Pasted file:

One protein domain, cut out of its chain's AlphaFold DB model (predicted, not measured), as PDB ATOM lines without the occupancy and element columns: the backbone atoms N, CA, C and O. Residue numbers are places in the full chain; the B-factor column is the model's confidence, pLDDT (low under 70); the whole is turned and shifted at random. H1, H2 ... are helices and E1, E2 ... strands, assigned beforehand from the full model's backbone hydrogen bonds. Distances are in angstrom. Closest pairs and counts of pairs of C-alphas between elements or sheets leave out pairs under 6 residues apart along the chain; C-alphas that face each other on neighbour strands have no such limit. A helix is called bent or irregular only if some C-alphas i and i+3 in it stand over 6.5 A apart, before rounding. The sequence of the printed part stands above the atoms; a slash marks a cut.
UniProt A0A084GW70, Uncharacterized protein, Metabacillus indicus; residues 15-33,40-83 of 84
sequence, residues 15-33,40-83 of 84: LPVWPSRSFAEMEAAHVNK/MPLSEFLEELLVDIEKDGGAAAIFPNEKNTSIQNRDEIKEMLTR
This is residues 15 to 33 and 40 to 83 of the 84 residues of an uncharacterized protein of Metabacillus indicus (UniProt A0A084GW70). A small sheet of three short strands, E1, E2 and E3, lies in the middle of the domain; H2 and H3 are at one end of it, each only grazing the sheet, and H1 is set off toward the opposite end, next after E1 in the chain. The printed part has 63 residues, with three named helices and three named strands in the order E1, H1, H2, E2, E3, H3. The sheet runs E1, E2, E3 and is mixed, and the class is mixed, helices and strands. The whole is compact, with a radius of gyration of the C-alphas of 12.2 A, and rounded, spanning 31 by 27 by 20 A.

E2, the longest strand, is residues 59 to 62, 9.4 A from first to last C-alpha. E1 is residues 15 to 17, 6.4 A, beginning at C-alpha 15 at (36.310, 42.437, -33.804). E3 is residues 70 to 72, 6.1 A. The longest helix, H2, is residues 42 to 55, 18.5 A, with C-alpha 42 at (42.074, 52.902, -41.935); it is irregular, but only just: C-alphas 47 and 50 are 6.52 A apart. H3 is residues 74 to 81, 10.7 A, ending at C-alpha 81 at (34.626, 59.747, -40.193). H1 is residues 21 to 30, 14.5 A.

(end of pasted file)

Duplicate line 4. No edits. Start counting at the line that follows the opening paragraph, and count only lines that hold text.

E2, the longest strand, is residues 59 to 62, 9.4 A from first to last C-alpha. E1 is residues 15 to 17, 6.4 A, beginning at C-alpha 15 at (36.310, 42.437, -33.804). E3 is residues 70 to 72, 6.1 A. The longest helix, H2, is residues 42 to 55, 18.5 A, with C-alpha 42 at (42.074, 52.902, -41.935); it is irregular, but only just: C-alphas 47 and 50 are 6.52 A apart. H3 is residues 74 to 81, 10.7 A, ending at C-alpha 81 at (34.626, 59.747, -40.193). H1 is residues 21 to 30, 14.5 A.